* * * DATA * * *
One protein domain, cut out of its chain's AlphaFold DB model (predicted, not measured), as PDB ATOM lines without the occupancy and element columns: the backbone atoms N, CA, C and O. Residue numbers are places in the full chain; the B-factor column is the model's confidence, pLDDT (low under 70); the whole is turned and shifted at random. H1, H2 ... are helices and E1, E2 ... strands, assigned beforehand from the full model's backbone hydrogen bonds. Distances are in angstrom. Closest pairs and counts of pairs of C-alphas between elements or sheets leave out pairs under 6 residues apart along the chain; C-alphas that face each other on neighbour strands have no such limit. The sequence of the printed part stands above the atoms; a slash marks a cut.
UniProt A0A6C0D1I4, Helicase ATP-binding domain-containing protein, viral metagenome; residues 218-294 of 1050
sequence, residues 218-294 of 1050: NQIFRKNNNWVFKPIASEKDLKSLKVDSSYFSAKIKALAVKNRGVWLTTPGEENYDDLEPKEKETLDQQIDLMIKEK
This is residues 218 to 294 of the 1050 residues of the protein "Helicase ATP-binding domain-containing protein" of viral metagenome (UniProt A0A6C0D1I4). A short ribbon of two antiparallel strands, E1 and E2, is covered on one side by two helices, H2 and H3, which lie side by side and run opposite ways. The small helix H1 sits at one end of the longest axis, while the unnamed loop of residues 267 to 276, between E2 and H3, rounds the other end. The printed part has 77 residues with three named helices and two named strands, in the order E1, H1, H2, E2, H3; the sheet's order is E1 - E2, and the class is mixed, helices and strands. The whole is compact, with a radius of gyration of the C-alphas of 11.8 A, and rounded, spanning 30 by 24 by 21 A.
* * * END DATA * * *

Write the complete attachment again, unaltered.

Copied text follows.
One protein domain, cut out of its chain's AlphaFold DB model (predicted, not measured), as PDB ATOM lines without the occupancy and element columns: the backbone atoms N, CA, C and O. Residue numbers are places in the full chain; the B-factor column is the model's confidence, pLDDT (low under 70); the whole is turned and shifted at random. H1, H2 ... are helices and E1, E2 ... strands, assigned beforehand from the full model's backbone hydrogen bonds. Distances are in angstrom. Closest pairs and counts of pairs of C-alphas between elements or sheets leave out pairs under 6 residues apart along the chain; C-alphas that face each other on neighbour strands have no such limit. The sequence of the printed part stands above the atoms; a slash marks a cut.
UniProt A0A6C0D1I4, Helicase ATP-binding domain-containing protein, viral metagenome; residues 218-294 of 1050
sequence, residues 218-294 of 1050: NQIFRKNNNWVFKPIASEKDLKSLKVDSSYFSAKIKALAVKNRGVWLTTPGEENYDDLEPKEKETLDQQIDLMIKEK
This is residues 218 to 294 of the 1050 residues of the protein "Helicase ATP-binding domain-containing protein" of viral metagenome (UniProt A0A6C0D1I4). A short ribbon of two antiparallel strands, E1 and E2, is covered on one side by two helices, H2 and H3, which lie side by side and run opposite ways. The small helix H1 sits at one end of the longest axis, while the unnamed loop of residues 267 to 276, between E2 and H3, rounds the other end. The printed part has 77 residues with three named helices and two named strands, in the order E1, H1, H2, E2, H3; the sheet's order is E1 - E2, and the class is mixed, helices and strands. The whole is compact, with a radius of gyration of the C-alphas of 11.8 A, and rounded, spanning 30 by 24 by 21 A.